Parts of the city of Midland and surrounding areas were virtual lakes Wednesday morning, and it could get worse. Downtown in Midland, a city of about 41,000 people downstream of the dams, could eventually be “under approximately 9 feet of water” on Wednesday, Gov. Gretchen Whitmer said the prior night.
Water breached the Edenville and Sanford dams — which normally contain the the Tittabawassee River to create two separate lakes — north of Midland on Tuesday evening after days of heavy rain.
Evacuation orders are in effect for about 3,500 homes and 10,000 people, Mark Bone, chairman of the Midland County Board of Commissioners, said he believes.
The scene wasn’t easy to watch, said Toni Mclennan, a maintenance technician who checked the complex to make sure everyone was out.
Mclennan felt “sadness” and “the hope that they come back,” she told the station. “I mean, especially with this pandemic and you’re getting people in close quarters, it’s probably that much more scary.”
At least five shelters are running in the Midland area Wednesday — at schools and family centers — and flood evacuees are being screened for the illness, officials say.
The governor declared an emergency for the flooding, and said previous orders relating to the coronavirus crisis are locally suspended if they impede emergency responses for the flooding.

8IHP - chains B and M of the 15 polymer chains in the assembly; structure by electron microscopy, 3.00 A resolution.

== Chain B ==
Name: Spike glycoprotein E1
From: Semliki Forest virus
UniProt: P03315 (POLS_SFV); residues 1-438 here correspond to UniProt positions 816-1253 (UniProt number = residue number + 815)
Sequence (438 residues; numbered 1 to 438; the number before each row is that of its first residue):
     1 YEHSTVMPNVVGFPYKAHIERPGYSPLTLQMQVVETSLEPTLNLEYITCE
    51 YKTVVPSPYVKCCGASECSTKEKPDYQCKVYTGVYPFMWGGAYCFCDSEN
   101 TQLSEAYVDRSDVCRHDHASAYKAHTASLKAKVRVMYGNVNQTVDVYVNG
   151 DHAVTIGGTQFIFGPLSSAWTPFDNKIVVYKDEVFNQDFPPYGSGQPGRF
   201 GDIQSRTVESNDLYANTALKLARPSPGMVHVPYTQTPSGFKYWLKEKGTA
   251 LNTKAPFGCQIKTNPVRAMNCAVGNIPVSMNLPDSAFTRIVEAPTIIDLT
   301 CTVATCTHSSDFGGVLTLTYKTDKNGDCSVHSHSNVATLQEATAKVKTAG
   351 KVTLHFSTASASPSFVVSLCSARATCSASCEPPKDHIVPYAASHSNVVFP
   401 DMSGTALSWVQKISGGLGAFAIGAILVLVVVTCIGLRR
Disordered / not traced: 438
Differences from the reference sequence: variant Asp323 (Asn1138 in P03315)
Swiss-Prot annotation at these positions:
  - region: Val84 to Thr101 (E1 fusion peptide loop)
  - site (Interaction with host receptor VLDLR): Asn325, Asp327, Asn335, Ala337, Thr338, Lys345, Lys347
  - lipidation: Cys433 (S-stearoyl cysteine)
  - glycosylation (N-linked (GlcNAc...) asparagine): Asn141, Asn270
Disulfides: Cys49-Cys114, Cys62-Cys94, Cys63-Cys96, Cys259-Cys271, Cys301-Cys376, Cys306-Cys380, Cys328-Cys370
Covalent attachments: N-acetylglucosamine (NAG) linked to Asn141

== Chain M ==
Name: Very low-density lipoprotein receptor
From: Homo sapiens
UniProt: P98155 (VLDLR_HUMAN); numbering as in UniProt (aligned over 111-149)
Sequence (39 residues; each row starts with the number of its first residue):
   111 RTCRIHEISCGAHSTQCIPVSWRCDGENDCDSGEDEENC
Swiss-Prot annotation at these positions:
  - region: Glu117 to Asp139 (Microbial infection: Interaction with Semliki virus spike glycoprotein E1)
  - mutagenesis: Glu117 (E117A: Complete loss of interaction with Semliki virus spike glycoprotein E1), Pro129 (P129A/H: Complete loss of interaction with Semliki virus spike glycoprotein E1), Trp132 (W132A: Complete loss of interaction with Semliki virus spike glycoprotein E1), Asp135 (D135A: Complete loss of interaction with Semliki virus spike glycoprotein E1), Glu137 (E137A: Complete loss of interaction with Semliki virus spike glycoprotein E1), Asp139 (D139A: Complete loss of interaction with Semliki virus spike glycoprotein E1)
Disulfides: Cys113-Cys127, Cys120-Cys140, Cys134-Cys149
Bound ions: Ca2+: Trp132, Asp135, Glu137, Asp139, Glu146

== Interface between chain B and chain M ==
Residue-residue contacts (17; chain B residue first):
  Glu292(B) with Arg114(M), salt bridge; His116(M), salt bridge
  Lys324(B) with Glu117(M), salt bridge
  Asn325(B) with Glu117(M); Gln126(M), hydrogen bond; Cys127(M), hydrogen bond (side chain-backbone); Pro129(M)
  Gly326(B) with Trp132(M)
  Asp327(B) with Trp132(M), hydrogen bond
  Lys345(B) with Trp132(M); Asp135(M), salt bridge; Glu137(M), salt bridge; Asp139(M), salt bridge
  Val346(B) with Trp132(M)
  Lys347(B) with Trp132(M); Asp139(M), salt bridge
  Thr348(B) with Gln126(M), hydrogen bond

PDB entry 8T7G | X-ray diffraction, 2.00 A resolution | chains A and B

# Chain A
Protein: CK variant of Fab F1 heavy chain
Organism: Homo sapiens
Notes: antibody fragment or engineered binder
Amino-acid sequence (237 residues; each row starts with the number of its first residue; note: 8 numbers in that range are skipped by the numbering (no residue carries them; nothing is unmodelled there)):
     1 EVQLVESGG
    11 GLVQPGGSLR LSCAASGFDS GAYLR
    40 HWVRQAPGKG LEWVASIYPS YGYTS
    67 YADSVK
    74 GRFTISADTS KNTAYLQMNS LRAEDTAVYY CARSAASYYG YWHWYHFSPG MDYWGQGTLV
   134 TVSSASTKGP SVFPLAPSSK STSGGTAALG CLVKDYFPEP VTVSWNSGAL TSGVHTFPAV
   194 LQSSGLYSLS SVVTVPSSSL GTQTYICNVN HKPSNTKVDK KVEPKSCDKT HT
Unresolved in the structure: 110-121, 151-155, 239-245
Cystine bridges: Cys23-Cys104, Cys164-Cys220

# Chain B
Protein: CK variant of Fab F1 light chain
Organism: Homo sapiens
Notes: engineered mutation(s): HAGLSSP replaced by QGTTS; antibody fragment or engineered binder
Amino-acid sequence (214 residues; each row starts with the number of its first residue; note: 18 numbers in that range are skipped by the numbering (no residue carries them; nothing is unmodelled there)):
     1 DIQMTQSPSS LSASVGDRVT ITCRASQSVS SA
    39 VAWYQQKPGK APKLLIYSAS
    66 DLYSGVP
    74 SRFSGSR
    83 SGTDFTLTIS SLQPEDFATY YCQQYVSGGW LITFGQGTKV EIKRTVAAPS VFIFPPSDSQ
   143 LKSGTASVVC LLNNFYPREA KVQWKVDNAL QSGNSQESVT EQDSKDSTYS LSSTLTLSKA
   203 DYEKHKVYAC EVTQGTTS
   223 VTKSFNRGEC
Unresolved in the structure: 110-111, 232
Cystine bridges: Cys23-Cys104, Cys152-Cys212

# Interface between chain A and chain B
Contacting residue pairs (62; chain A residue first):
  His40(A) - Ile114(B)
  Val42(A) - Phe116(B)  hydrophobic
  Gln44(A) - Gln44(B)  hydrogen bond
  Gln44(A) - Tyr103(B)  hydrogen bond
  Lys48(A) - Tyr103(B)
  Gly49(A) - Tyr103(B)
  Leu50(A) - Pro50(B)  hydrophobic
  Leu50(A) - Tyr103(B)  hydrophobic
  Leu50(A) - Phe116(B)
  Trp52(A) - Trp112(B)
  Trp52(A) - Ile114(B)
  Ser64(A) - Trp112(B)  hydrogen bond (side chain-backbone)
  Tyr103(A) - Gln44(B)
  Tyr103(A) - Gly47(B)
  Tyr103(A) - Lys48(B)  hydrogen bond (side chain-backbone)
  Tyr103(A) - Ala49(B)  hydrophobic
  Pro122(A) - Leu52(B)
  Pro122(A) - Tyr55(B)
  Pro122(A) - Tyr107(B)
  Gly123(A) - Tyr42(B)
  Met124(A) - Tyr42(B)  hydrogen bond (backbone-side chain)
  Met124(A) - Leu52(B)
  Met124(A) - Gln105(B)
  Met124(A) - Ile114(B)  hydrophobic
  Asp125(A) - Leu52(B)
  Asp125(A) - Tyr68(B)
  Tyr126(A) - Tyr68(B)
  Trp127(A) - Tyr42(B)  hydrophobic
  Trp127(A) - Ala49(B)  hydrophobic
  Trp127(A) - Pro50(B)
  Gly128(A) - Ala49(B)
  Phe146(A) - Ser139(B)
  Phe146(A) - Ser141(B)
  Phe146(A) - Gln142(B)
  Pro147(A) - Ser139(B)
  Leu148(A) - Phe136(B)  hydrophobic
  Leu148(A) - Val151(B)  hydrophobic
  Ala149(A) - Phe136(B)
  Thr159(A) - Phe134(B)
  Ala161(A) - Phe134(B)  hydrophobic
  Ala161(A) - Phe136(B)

Officials are giving health screenings and distributing masks at shelters
No deaths or injuries have been reported, Midland spokeswoman Selina Crosby Tisdale said Wednesday.
At the shelters, workers are checking evacuees’ temperatures and handing out masks to them because of the pandemic, Tisdale said.
Workers also are trying to space out the evacuees throughout the shelters, hoping to reduce the chances that anyone who might be carrying the virus spreads it to others.
Evacuees should expect to stay away from their homes for days, Tisdale said.
“We’re still waiting to crest, and then we have to wait for water levels to recede. It’s going to take days until we get to that point,” Tisdale said.
The governor acknowledged Tuesday that confronting the flooding “in the midst of a global pandemic is almost unthinkable.”
“Please, to the best of your ability, continue to wear a face covering when you go to a shelter or go stay with a friend or relative,” Whitmer said in a news conference Tuesday night.
The Michigan Army National Guard is on site, with 100 soldiers doing inspections around the area, Whitmer said.
CNN’s Elizabeth Joseph, Rob Frehse, Michelle Krupa, Kristina Sgueglia, Ganesh Setty and Joe Sutton contributed to this report.